This table is part of a small group of large scale Philadelphia William and Mary dining tables. "Oval tables," as they were called during the period, were widely available in three distinct size ranges, roughly conforming to widths of four, five and six feet with leaves extended. Such tables were important commissions for affluent families in early Pennsylvania, and were often purchased in conjunction with a high chest and dressing table. The largest tables such as the present example are the rarest surviving size, and this rarity is augmented here by the use of mahogany as the primary wood. While mahogany and other imported exotic woods were in use in Philadelphia by the turn of the 18th century, the extravagant cost of mahogany prohibited its widespread usage during this era.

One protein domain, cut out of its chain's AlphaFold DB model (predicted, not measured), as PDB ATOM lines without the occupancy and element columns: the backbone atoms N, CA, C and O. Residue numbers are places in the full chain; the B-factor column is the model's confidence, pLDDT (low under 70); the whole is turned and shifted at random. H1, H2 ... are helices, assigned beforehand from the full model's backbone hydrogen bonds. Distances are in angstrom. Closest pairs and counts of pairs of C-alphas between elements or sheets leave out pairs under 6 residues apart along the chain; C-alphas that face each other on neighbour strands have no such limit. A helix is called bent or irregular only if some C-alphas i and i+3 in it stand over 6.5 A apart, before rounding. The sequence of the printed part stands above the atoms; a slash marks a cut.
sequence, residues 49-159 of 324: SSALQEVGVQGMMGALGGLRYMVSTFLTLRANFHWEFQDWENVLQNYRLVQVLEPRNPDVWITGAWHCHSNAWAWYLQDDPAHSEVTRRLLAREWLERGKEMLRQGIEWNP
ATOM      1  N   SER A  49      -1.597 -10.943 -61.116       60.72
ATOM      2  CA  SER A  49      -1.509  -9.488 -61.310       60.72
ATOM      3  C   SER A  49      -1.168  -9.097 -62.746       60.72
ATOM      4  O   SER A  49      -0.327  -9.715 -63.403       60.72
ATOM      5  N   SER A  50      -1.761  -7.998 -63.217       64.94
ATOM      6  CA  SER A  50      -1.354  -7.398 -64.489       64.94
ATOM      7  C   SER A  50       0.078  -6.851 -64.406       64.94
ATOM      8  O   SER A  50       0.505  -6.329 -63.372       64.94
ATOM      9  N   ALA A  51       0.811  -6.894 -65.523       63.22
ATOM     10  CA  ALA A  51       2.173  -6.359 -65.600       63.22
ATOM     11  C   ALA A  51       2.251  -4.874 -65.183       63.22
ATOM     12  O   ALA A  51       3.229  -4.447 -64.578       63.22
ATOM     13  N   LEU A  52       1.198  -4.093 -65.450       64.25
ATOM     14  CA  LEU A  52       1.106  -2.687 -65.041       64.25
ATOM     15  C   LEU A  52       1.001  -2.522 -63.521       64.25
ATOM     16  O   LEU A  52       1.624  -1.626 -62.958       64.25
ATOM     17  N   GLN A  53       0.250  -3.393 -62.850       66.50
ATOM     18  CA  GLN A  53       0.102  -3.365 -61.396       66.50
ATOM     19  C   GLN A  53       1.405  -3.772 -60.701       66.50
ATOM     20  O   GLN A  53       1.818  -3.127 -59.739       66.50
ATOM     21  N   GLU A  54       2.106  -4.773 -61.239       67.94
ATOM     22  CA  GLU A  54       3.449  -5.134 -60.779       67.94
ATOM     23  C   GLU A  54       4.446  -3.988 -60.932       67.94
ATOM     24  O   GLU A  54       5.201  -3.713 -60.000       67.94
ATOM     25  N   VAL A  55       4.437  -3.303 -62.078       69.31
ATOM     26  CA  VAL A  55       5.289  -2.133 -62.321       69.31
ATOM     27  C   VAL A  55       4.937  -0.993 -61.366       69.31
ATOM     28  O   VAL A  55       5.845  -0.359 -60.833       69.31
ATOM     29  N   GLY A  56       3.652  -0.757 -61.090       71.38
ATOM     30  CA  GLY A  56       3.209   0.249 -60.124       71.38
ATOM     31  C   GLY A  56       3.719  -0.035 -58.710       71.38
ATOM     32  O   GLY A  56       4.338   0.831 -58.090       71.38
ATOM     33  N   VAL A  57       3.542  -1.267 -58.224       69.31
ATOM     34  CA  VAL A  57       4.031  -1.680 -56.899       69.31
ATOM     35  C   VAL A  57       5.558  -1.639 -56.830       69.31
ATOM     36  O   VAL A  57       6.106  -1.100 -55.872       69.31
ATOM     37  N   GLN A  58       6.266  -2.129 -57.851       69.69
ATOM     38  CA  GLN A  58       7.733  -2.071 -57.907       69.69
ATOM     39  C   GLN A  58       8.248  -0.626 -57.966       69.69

Several tables from this group of large tables are known. Among them is a table with a history in the Penn family, and it is thought that William Penn commissioned it for use at Pennsbury Mansion (see Lindsey, Worldly Goods (Philadelphia, 1999), cat. no. 77). Two additional tables from this group were included in the Worldly Goods exhibition at the Philadelphia Museum of Art, including one dated 1725 (ibid., cat. nos. 78 and 80). Another is illustrated in Miller, American Antique Furniture, Volume II (New York, 1937), no. 1296, catalogued as belonging to Mr. and Mrs. Charles E. Ellicott. Another example is illustrated in Hopkins and Cox, Colonial Furniture of West New Jersey (Haddonfield, 1936), pl. 14. A further table sold at Northeast Auctions, July 31, 1988, lot 275, and two more examples are known in private collections. A unique larger Philadelphia gateleg table is currently in the collection of Primitive Hall Foundation.